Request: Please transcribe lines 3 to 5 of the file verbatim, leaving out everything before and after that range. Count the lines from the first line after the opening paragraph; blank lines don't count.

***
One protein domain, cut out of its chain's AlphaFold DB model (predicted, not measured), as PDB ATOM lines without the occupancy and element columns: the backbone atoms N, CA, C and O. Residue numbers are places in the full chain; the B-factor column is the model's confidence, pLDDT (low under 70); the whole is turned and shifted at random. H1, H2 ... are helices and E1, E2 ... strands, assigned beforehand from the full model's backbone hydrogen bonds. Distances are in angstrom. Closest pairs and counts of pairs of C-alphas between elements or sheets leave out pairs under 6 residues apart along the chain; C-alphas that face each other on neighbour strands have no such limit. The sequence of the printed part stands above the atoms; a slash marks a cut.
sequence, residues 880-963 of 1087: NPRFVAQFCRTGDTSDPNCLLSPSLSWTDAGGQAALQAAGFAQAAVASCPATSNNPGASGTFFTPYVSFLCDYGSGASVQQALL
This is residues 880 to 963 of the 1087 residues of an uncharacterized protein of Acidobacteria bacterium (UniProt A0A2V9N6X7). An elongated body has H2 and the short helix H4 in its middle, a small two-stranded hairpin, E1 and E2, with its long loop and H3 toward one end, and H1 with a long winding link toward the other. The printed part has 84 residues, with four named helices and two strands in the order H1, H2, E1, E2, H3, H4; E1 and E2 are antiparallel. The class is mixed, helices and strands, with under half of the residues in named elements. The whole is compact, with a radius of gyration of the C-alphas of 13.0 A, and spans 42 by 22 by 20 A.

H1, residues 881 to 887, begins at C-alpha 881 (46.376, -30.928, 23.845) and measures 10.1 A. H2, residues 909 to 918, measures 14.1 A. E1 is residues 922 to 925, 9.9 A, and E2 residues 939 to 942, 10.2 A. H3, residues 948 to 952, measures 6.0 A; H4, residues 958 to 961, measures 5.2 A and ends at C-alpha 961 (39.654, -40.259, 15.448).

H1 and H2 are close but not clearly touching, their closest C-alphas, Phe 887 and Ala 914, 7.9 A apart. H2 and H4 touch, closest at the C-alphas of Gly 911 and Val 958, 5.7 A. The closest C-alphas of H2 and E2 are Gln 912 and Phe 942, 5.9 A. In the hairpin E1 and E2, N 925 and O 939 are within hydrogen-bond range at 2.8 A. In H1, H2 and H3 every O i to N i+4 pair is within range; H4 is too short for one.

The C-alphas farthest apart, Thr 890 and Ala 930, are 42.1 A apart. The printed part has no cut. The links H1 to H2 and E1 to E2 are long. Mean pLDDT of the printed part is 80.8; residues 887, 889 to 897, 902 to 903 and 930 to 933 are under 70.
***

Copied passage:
H1, residues 881 to 887, begins at C-alpha 881 (46.376, -30.928, 23.845) and measures 10.1 A. H2, residues 909 to 918, measures 14.1 A. E1 is residues 922 to 925, 9.9 A, and E2 residues 939 to 942, 10.2 A. H3, residues 948 to 952, measures 6.0 A; H4, residues 958 to 961, measures 5.2 A and ends at C-alpha 961 (39.654, -40.259, 15.448).

H1 and H2 are close but not clearly touching, their closest C-alphas, Phe 887 and Ala 914, 7.9 A apart. H2 and H4 touch, closest at the C-alphas of Gly 911 and Val 958, 5.7 A. The closest C-alphas of H2 and E2 are Gln 912 and Phe 942, 5.9 A. In the hairpin E1 and E2, N 925 and O 939 are within hydrogen-bond range at 2.8 A. In H1, H2 and H3 every O i to N i+4 pair is within range; H4 is too short for one.

The C-alphas farthest apart, Thr 890 and Ala 930, are 42.1 A apart. The printed part has no cut. The links H1 to H2 and E1 to E2 are long. Mean pLDDT of the printed part is 80.8; residues 887, 889 to 897, 902 to 903 and 930 to 933 are under 70.